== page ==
Going solo with Handel's "Messiah"

Redistributing the roles for Collegium’s Messiah provides students opportunities for learning and appreciation.

 By Anita Lo '16

Since its composition in 1741, Handel’s Messiah has undergone transformations and adaptations in scale, text and music. Its popularity, however, has not waned. The Handel & Haydn Society’s 1815 Christmas Day performance drew 1,000 viewers from a Boston population of 25,000 (if the same proportion attended today, there would be nearly 26,000 audience members). Indeed, before its Dublin debut in 1742, women were asked to wear dresses “without hoops,” while men were asked to remove their swords, so that they might make “room for more company.” Harvard Collegium

On Friday, Dec. 4, the Harvard-Radcliffe Collegium Musicum’s rendition of Handel’s Messiah will make room for “more company” in another way. The technically demanding solos in Messiah, usually given to professional singers, will be distributed among Collegium’s singers. Additionally, in Collegium’s performance, a different student will sing each solo (whereas traditionally, the oratorio is performed with one soloist per voice part). Lauren Goff ‘16, Collegium’s manager, explained that this decision allows Collegium to “showcase individual voices as well as the choir as a whole.”

“I never dreamed I would have a chance to sing a solo in Handel’s Messiah,” said Lauren Boranian ’16, a soprano. “I’ve been singing in choir all my life, but these solos are rarely done by students.”

As students – both of music and of the college – the division of solos provide not only a rare opportunity for Collegium’s members to solo in one of music’s most canonical oratorios, but also an educational challenge that isn’t often or widely offered. The soloists I spoke to recounted practicing the solos with their vocal coaches, putting in extra hours of rehearsal and developing a more holistic musical transformation in the process of preparing for this performance.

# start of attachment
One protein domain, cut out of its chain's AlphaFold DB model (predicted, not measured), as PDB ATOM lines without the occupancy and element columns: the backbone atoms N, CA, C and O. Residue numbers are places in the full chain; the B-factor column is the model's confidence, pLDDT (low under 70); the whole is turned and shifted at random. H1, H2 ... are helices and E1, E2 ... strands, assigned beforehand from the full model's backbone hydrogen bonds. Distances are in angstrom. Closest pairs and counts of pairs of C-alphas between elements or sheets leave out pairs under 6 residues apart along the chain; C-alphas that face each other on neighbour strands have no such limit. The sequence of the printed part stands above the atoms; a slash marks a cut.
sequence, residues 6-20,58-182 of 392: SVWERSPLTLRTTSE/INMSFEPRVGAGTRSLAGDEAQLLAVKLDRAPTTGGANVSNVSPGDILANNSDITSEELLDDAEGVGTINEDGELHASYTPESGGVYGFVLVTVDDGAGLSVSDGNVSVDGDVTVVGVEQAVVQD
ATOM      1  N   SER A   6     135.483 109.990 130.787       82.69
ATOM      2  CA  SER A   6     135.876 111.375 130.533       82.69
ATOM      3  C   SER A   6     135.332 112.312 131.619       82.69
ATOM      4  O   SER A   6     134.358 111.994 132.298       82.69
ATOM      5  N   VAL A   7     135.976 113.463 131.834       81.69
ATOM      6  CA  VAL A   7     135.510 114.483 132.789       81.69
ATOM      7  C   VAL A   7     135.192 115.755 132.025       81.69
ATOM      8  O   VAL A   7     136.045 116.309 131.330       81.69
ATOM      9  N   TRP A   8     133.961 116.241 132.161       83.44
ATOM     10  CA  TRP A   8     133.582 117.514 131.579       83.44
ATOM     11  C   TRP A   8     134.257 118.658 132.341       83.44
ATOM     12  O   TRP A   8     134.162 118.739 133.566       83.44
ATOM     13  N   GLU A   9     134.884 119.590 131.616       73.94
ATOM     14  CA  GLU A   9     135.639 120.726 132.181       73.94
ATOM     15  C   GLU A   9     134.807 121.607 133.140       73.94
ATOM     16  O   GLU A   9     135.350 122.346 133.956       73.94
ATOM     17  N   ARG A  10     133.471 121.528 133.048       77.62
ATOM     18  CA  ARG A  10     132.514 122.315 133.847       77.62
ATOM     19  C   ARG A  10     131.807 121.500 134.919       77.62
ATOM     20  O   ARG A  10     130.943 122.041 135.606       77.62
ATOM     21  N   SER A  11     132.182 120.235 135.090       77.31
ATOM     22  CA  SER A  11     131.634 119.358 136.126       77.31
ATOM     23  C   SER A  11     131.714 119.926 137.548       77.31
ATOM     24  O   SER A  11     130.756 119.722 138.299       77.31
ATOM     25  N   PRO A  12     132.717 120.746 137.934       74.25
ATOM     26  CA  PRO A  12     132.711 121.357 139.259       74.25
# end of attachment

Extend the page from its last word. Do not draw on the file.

Kyle Whelihan ‘17, a tenor soloist, said that adjusting his usual style to “fit the darker, more mature sound that Handel’s music requires [was] both challenging and enlightening.”

Emma Borjigin-Wang ’17, an alto soloist, agreed: “It's made me more musical in the way I sing other pieces as well. It's so important as a soloist to convey a message with conviction, which has transferred to how I sing as part of a choir. With other solos I have never had to work quite as hard as in the Messiah to portray the message of the text and the meaning of the music.”

“Having the luxury to focus on only one movement makes the challenge manageable,” Boranian added.

Perhaps the biggest benefit of showcasing students is a newfound appreciation for the previously unheard individual talent that made up the chorus.

“Featuring so many student soloists gives us a chance to appreciate the talented individuals we have the privilege of singing with throughout the year,” said Boranian. “Our choir is like a family, and I cannot express the pride I feel when I hear my friends tackling these beautiful and technically impressive solos. Preparing for this concert has been such a joy.”

The Harvard-Radcliffe Collegium Musicum will perform Handel’s Messiah at 8 p.m. Friday, December 4 in Sanders Theatre. The performance will begin with Thomas Kelly recounting the charitable history of the oratorio’s debut. Tickets are $20 for general admission and $10 for students. Additionally, $50 VIP tickets include a pre-concert dinner with representatives of PBHA’s Y2Y Harvard Square, a student-run overnight shelter for young adults aged 18-24; 50 percent of the proceeds from these sales will go to support Y2Y.